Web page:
The pharaoh hit upon a plan to keep the Israelites helpless in their subjugation. The plan was that all male children be put to death. This was the first Jewish holocaust. To accomplish this, the pharaoh sought to enlist the aid of two of the midwives. The actions of this pharaoh are echoed in the actions of another king who sought to put male children to death. I am speaking of Herod who tried to have the Christ assassinated by gaining the unknowing participation of the magi. As in that case, these Gentiles did not align themselves with the enemies of God’s people. Instead, they took a deliberate stance to align themselves with the people of God.
A number of years ago, I saw a Christian berated and heckled by an unbeliever. It happened rather quickly and without warning and was over almost before it began, but I watched and did nothing. Upon reflection, I determined that whenever I saw a Christian taking a stand, I would stand with him.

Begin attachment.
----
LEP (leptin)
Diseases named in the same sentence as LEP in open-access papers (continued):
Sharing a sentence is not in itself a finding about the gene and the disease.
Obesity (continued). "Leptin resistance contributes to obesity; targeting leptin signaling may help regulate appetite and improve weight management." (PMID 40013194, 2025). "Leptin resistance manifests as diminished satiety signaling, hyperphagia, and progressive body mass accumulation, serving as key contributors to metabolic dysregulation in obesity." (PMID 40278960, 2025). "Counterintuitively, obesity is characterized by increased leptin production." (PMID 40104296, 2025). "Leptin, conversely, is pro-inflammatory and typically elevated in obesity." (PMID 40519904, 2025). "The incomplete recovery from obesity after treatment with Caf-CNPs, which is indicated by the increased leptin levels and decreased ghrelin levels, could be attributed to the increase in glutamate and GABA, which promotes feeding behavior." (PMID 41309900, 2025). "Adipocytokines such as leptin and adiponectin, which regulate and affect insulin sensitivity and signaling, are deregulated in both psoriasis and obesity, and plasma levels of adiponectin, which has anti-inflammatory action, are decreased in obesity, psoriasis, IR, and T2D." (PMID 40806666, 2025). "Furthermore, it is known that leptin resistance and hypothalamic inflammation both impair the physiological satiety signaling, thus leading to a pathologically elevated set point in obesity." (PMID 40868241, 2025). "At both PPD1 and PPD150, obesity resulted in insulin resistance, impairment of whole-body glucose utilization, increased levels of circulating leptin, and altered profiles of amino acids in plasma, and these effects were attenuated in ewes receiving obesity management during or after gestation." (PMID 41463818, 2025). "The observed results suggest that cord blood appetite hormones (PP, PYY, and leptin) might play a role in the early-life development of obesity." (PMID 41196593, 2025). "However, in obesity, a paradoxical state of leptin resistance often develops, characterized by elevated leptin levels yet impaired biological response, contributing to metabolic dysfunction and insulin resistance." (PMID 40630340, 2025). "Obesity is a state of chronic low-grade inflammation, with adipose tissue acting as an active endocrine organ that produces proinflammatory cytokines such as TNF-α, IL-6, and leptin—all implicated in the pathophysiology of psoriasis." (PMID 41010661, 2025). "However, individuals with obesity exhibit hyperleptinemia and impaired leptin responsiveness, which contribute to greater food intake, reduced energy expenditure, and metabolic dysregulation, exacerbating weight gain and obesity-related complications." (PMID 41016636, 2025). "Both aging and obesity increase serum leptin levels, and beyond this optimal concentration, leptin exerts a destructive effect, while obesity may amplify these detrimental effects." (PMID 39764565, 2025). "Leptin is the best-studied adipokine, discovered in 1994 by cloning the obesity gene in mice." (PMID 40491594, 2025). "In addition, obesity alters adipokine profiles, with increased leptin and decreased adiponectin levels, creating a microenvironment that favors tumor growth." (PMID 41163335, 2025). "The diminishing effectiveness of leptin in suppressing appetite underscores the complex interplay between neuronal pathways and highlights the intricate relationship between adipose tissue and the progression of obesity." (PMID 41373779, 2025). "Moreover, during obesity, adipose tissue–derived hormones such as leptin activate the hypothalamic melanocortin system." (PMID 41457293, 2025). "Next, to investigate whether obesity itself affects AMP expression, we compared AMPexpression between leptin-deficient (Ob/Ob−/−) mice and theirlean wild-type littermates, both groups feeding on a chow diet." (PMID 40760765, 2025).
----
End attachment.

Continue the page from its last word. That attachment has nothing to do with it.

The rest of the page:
A DEVOTED DISOBEDIENCE
17 But the midwives feared God, and did not do as the king of
We are told at the outset that the motivating factor in the actions of these midwives is that they feared God. Their disobedient actions with respect to the Egyptian king was not as a result of a disrespect for authority, but rather because they saw a higher authority. They took the stance described by Peter in Acts 5:29 when he said, “We must obey God rather than men.”
At the same time, we must ask whether it was right for them to lie. They told a deliberate deception. They lied. Is this a case of situational ethics in which it is okay to do wrong for the right reason? I don’t believe it to be necessary to take such a stance.